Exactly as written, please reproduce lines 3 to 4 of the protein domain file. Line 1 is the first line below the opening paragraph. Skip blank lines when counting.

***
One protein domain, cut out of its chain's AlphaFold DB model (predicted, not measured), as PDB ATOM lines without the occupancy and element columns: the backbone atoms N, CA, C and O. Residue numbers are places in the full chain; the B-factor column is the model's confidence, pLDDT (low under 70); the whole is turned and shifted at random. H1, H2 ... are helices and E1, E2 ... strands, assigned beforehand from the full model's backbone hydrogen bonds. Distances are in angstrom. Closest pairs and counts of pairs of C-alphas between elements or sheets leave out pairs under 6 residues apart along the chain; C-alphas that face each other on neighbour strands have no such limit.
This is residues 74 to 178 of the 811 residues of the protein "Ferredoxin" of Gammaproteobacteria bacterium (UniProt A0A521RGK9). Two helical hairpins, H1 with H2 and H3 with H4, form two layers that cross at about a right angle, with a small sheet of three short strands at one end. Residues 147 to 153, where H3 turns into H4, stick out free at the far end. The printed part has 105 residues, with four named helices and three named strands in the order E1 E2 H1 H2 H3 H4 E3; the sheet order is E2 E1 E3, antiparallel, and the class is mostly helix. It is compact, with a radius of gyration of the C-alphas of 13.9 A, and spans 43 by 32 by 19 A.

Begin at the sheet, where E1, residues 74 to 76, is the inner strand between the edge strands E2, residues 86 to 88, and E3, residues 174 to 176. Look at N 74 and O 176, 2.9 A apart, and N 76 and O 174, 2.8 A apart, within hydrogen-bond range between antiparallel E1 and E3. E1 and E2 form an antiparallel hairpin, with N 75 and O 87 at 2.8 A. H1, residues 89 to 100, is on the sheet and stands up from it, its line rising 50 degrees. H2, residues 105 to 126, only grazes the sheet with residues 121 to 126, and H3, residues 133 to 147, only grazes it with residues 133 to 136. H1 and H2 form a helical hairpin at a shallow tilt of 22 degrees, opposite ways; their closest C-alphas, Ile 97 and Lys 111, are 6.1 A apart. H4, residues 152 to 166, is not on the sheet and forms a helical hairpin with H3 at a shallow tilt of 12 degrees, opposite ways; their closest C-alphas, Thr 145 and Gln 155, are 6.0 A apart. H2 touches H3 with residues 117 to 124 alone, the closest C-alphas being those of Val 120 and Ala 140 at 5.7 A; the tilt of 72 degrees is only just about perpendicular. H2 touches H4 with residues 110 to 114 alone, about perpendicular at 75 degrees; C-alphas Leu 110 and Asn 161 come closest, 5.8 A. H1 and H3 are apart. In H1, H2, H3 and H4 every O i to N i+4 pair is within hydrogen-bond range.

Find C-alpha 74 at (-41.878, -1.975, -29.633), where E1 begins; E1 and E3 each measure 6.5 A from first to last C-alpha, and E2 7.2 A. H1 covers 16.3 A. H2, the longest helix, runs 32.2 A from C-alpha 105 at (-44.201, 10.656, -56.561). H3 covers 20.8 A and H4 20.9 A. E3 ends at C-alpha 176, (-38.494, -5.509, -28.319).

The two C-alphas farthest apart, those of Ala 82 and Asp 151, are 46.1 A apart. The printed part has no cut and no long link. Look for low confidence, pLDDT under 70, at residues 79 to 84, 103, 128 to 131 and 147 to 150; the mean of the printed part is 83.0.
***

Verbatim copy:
Find C-alpha 74 at (-41.878, -1.975, -29.633), where E1 begins; E1 and E3 each measure 6.5 A from first to last C-alpha, and E2 7.2 A. H1 covers 16.3 A. H2, the longest helix, runs 32.2 A from C-alpha 105 at (-44.201, 10.656, -56.561). H3 covers 20.8 A and H4 20.9 A. E3 ends at C-alpha 176, (-38.494, -5.509, -28.319).

The two C-alphas farthest apart, those of Ala 82 and Asp 151, are 46.1 A apart. The printed part has no cut and no long link. Look for low confidence, pLDDT under 70, at residues 79 to 84, 103, 128 to 131 and 147 to 150; the mean of the printed part is 83.0.